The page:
Markets & Finance

Marcial: A New Spark in Energy Conversion Devices


A restructuring under new CEO Morelli is fueling a turnaround at the alternative energy company, driven by fat profits at its solar products unit

The brightening story at Energy Conversion Devices (ENER), an alternative energy enterprise that makes solar products, rechargeable batteries, and digital storage technology, is attracting investors thanks to the restructuring efforts of CEO and President Mark Morelli, who took over a year ago when the company was in the red. Until the two recent fiscal quarters, Energy Conversion had for many years reported losses. The company's stock, which soared to 71.30 on Sept. 2 from a 52-week low of 20.47 on Jan. 22, hit a 52-week high of 83.33 on June 23.

Some pros see even more spark in Energy Conversion's shares. Brion Tanous, managing director at investment boutique Merriman Curhan Ford, rates the stock a buy and figures it's worth 110 based on projected earnings and the worth of its three major assets, which are all involved in clean energy technology. "The collective value of Energy Conversion's United Solar Ovonics, Cobasys, and Ovonyx businesses is significantly higher than the current stock price," says Tanous.

Although the alternative energy field is getting crowded, Tanous says Energy Conversion is one of the major "pure plays" in high-growth thin-film solar products. Using a film of silicon on a sheet of stainless steel, these products can be more easily installed on rooftops than conventional solar cells, which are produced on a base of polysilicon crystalline covered in glass.

Fat Margins on Solar Sales

The United Solar Ovonics unit, which contributes about 90% of revenues, uses proprietary technology to make thin-film solar photovoltaic modules that convert sunlight into energy. The modules are mainly used for rooftops. Its Cobasys unit, a joint venture with Chevron (CVX), licenses its proprietary nickel-metal hydride (NiMH) battery technology to hybrid vehicle makers and other manufacturers. Energy's third unit is 30%-owned Ovonyx, which has developed a high-speed memory technology for a variety of applications, including cell phones, digital cameras, and PCs. Several tech companies, including Intel (INTC), have entered into licensing pacts with Energy for the technology.

Tanous figures Energy Conversion's solar business alone is worth 90 a share and Ovonyx about 20. He expects the company to sell its Cobasys operations to a major automaker by yearend, primarily because the unit has been losing money and requires more funding. He values the operations at about $150 million.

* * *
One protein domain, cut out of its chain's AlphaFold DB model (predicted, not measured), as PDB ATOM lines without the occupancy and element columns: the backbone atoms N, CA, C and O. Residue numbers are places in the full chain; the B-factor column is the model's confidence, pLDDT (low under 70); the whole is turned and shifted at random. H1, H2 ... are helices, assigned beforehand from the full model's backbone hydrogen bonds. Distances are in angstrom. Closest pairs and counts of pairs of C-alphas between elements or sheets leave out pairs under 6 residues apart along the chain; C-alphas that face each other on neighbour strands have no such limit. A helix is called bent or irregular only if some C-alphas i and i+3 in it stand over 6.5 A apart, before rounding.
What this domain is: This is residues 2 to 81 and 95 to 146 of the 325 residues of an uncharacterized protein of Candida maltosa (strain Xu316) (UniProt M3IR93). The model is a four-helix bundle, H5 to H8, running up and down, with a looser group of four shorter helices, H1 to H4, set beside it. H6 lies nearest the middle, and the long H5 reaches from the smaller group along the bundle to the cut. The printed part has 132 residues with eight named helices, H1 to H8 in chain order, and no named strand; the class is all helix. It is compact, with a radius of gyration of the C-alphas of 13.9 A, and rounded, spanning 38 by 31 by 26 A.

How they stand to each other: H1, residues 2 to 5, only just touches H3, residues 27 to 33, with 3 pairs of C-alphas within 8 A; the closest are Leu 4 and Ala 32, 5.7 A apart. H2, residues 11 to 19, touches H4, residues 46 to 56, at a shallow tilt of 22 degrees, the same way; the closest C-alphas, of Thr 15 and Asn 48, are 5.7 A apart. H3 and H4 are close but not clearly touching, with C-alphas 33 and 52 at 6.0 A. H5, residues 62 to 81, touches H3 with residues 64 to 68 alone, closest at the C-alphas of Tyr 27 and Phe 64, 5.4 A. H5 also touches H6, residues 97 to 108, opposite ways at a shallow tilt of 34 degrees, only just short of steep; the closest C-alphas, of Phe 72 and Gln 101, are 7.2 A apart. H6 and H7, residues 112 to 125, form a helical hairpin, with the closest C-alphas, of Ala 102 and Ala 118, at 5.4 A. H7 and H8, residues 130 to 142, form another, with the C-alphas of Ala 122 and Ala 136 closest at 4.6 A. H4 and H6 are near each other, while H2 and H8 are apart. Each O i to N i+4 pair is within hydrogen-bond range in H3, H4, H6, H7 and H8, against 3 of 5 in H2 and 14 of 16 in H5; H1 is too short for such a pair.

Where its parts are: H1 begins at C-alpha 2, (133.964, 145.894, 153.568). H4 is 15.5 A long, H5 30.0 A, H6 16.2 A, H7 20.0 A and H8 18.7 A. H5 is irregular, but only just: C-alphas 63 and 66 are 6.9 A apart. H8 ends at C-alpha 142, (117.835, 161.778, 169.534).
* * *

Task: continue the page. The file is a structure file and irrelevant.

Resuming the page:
For the fiscal fourth quarter ended June 30, Energy Conversion posted record revenues and higher net income driven by greater-than-expected gross margins of 33.5% on solar polyvoltaic sales, Tanous notes. Based on the company's higher guidance for 2008 and 2009, he raised his earnings-per-share forecast for fiscal 2009 ending June 30 to $1.61 on revenues of $459.7 million, and to $3.28 for fiscal 2010 on $757.3 million in sales. In fiscal 2008, the company earned a meager 9¢ a share on sales of $255.9 million. The analyst attributes the jump in sales and earnings to a turnaround spurred by Morelli, who cut costs, sold some assets, and focused on commercializing products.

Still a Bargain?

Deutsche Bank (DB) analyst Steve O'Rourke, who is also bullish on the company, says that with the company's continued improvement in operations and rising demand for solar photovoltaic products, he is maintaining his buy rating on the stock. "We view strong solar PV backlog growth as indicative of a substantial turnaround in Energy Conversion's sales distribution channels," and a sign of its competitiveness, says O'Rourke. (Deutsche Bank has done banking for Energy Conversion and owns shares.)

Analysts agree there is strong demand for solar products. Energy Conversion's thin-film solar technology is "superior to and differentiated from the more established and commodity-like polysilicon-based solar technology," says Angelo Zino, an analyst at Standard & Poor's Equity Research (S&P, like BusinessWeek, is owned by The McGraw-Hill Companies (MHP). He notes the company has filled its entire fiscal 2009 available capacity and is getting significant purchase orders for its fiscal 2010 planned capacity. However, Zino has a hold opinion on the stock because of its already sharp climb. He's also cautious about the lower barriers to entry into the thin-film solar market.

Nonetheless, some investors and analysts believe Energy Conversion is well-positioned for strong growth for the long haul. That's because demand for alternatives to fossil-fuel generated power "should only increase, given environmental, cost, and geopolitical concerns," says Nils C. Van Liew of independent research firm Value Line. Energy Conversion, says Van Liew, has a good shot at grabbing a bigger share of the solar PV market because its product is lightweight, flexible, and easily integrated into building materials, making it well suited for rooftop installations.

Indeed, as it reshapes its corporate structure and sees healthy global demand for its solar products, Energy Conversion has found a profitable green niche.

Marcial writes the Inside Wall Street column for BusinessWeek. In 2008, FT Press published the book Gene Marcial's 7 Commandments of Stock Investing.

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